Rutgers plays a ball-screen, set-shot style that also attacks the rim, similar to Villanova, according to West Virginia head coach John Beilein. Unfortunately for the Knights, that approach has amassed an average of just 59 points per game this season. Senior forward Adrian Hill (Sr., 6-8, 245 lbs.) had a career-high 18 points and an incredible 19 rebounds – the most by any Rutgers player since 1989 – in RU's win over Seton Hall that earned him Big East Player of the Week honors. That has been the lone bright spot over a five-losses-in-six-games skid that has seen Rutgers lose every game by at least 10 points and two by 20-plus.
The majority of the problem is that Rutgers has made just 38.5% of its shots from the field and 10 percent less than that from three-point range, while foes are finding open looks and managing a solid 44.4% from the field and 37.3 from long range. In the Big East, the stats are even worse for Rutgers, which is hitting just 24.1% from the outside and made no better than 31.5% in any of the Big East home games outside of Seton Hall. That's unusually poor for a team that has defended its home floor very well in past years with an inside game that has been dominant, fueling a merely adequate outside base.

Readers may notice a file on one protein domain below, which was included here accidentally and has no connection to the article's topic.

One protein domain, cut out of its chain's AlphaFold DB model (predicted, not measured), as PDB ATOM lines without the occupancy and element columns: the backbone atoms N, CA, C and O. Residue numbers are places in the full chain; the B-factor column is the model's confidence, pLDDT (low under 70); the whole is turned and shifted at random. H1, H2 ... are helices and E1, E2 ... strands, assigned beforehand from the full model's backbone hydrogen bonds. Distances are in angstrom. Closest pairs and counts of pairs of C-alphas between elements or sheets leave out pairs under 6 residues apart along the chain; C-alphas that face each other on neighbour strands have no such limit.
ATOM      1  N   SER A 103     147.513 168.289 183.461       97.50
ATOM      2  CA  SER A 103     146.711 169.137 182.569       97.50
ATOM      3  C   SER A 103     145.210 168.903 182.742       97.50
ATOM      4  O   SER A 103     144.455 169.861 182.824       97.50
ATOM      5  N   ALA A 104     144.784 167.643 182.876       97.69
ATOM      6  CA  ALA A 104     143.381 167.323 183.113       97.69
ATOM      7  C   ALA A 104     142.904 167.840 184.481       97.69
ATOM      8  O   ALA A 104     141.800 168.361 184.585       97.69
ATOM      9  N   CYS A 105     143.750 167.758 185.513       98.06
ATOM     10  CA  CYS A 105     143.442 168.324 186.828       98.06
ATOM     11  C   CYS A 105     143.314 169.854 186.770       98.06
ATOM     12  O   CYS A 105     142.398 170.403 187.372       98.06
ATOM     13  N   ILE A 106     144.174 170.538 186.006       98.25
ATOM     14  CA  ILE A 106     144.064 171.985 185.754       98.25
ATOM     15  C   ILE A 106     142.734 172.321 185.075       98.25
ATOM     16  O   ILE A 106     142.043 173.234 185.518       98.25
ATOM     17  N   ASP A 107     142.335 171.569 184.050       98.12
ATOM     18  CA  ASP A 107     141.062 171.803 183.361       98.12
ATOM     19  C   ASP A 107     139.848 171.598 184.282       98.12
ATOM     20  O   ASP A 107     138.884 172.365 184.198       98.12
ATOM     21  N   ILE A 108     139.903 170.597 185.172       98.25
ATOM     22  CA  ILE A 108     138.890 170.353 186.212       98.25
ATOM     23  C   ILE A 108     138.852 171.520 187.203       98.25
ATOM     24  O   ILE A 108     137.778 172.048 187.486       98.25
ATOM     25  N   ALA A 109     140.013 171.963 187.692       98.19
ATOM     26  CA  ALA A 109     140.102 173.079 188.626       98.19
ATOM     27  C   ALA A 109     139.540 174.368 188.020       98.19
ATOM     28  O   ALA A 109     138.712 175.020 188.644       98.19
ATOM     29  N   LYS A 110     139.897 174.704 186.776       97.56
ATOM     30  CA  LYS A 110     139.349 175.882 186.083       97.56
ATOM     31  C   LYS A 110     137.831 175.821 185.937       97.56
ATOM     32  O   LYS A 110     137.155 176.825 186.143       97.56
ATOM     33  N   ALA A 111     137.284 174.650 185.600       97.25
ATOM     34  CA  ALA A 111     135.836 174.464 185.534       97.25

RU has been outscored by more than 100 points already this season. Another problem is turnovers. The Knights average 13 per game, and their screening style hasn't maximized team play, as they have just 8.8 assists per game, compared to opponents' 14. All other stats are very similar, but that numbers cushion was built during non-Big East play, when Rutgers, after losing five of its first six, rebounded to win five in a row before getting into the grit of the league slate.
In Big East play, the similar-sized lineup has proven ineffective. Marquis Webb, a 6-5, 205-pounder, is the line senior starter besides Hill. He has averaged 10.2 points per game – Hill averages 8.6 points and 6.4 rebounds – from the shooting guard spot. He is RU's most accurate outside threat with 32 threes on 98 attempts. But he has 42 turnovers compared to 24 assists. Point guard Anthony Farmer (So., 6-1, 190 lbs.) has a nearly one-to-one assost tp turnover ratio in 33 minutes per game. He is not a shooter, but can slash to the rim and get inside and kick the ball out. The forwards, J.R. Inman (So., 6-9, 220 lbs.) and Jaron Griffith (So., 6-7, 210 lbs.) are both simialrly sized with the same game. They play a driving style, but are extremely turnover-plagued, something that could help a patient WVU defense.
The idea with that style of lineup will be to force Rutgers to beat West Virginia from the outside, where it simply cannot. Perhaps no other lineup in the conference is so futile in starting shooting and turnovers. But the Mountaineers cannot get into either a running game or allow the Knights to gain putback chances inside with their base athletic ability. The eight-man rotation offers just one other player – Courtney Nelson (So., 6-1, 180 lbs.) – who has even taken an outside shot. Under first-year head coach and former Rutgers assistant Fred Hill, if WVU can avoid the running style, it seems there is very little chance the Knights can out-execute it in the half-court sets.